FAYOUM, Egypt (Reuters) – Ahmed Abd-Rabo used to get all the water he needed to feed his crops in northern Egypt. Then the canal linking his seven acres to the River Nile started drying up and he had to abandon half the plot.
A general view shows the River Nile with houses and farmland in Cairo, Egypt November 6, 2019. REUTERS/Amr Abdallah Dalsh
His smallholding is one of the victims of a creeping water crisis, exacerbated by Egypt’s growing population and the impacts of climate change.
Egypt fears things could get even worse as Ethiopia starts filling the reservoir behind a giant dam upriver. On Wednesday, the United States is hosting talks between the countries and their fellow Nile-user Sudan to try to restart stalled talks over the hydropower project.
But even if Washington succeeds where years of trilateral negotiations have failed, Egypt will still have broader water problems that have left it struggling to sustain food production.
“There is very little Nile water,” said Abd-Rabo, standing next to the plot where he grows wheat and fodder in Fayoum, about 100km (60 miles) south of the capital, Cairo.
“In winter, sometimes there’s a bit more, but mainly because the land doesn’t need a lot of water in the winter. But in the summer, we don’t get any.”
Egyptian officials say they currently have around 570 cubic meters of water per person per year – hydrologists consider a country to be facing water scarcity if supplies drop below 1,000 cubic meters per person per year.
Graphic on the competition for water – here
MUD AND SOIL
Egypt’s figure is expected to drop to 500 cubic meters by 2025. That is without taking into account the impact of the Grand Ethiopian Renaissance Dam, which Egypt says will lower water levels further, though Ethiopia says it has taken the needs of Egypt and Sudan into account.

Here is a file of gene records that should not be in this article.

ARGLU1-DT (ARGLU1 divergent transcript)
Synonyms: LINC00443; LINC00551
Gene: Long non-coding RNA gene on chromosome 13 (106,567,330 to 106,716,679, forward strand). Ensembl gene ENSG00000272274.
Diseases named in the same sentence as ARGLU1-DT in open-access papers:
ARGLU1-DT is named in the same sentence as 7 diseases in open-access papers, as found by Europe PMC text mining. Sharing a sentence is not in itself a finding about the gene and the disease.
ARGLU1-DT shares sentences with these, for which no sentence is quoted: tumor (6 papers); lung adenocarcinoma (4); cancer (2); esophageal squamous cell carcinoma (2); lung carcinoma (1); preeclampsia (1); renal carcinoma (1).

The stakes are high. Talk of physical conflict between the countries along the Nile has receded, but Egypt sees the dam as an existential threat that could decimate farming and damage power supplies.
More than 80% of its water is used for agriculture, but scarcity means Cairo already imports about half its food and is the world’s largest wheat importer.
The government is urging farmers to use more efficient irrigation and plant seeds with shorter life spans that require less water. It is also trying to recycle more water.
But the water management and irrigation schemes have not reached everyone.
“We are still using old irrigation techniques, which use mud and soil, and waste water,” said Aref Mohamed, a farmer near the southern city of Luxor.
Fines to stop farmers planting water-intensive rice in the northern Nile Delta are not being as strictly enforced as last year, locals say. The area under rice cultivation has shot up to 1.75 million acres from about 800,000 acres over the same period, according to irrigation ministry estimates.
Climate change presents another risk. With temperatures rising, Egypt could lose 30% of its food production in southern areas by 2040, according to the U.N. World Food Programme.
Heatwaves have already reduced crop productivity and in Fayoum, residents say temperatures have been rising for years, forcing farmers to use more water for less land.
“We have not got any produce from this land over the past three years because of the temperature levels,” said another farmer in Fayoum, asking not to be named. “Now, if I have two feddans (2.1 acres), I will plant one and leave the other one.”
The effect of climate change in upstream nations is uncertain.
“It is unclear whether there will be an increase or decrease of rainfall in countries of (the Nile) source,” said Tahani Mostafa Sileet of Egypt’s water resources and irrigation ministry. “As such, we don’t know whether to adjust our politics based on an increase or a decrease of resources.”
But any alteration to Nile flows could make “huge difference”, said Randa Aboul Hosn of the UN development agency UNDP. Every “2% drop of water affects one million people,” she said.
Additional reporting by Nadine Awadalla and Momen Saeed Atallah; Writing by Ulf Laessing; Editing by Aidan Lewis and Andrew Heavens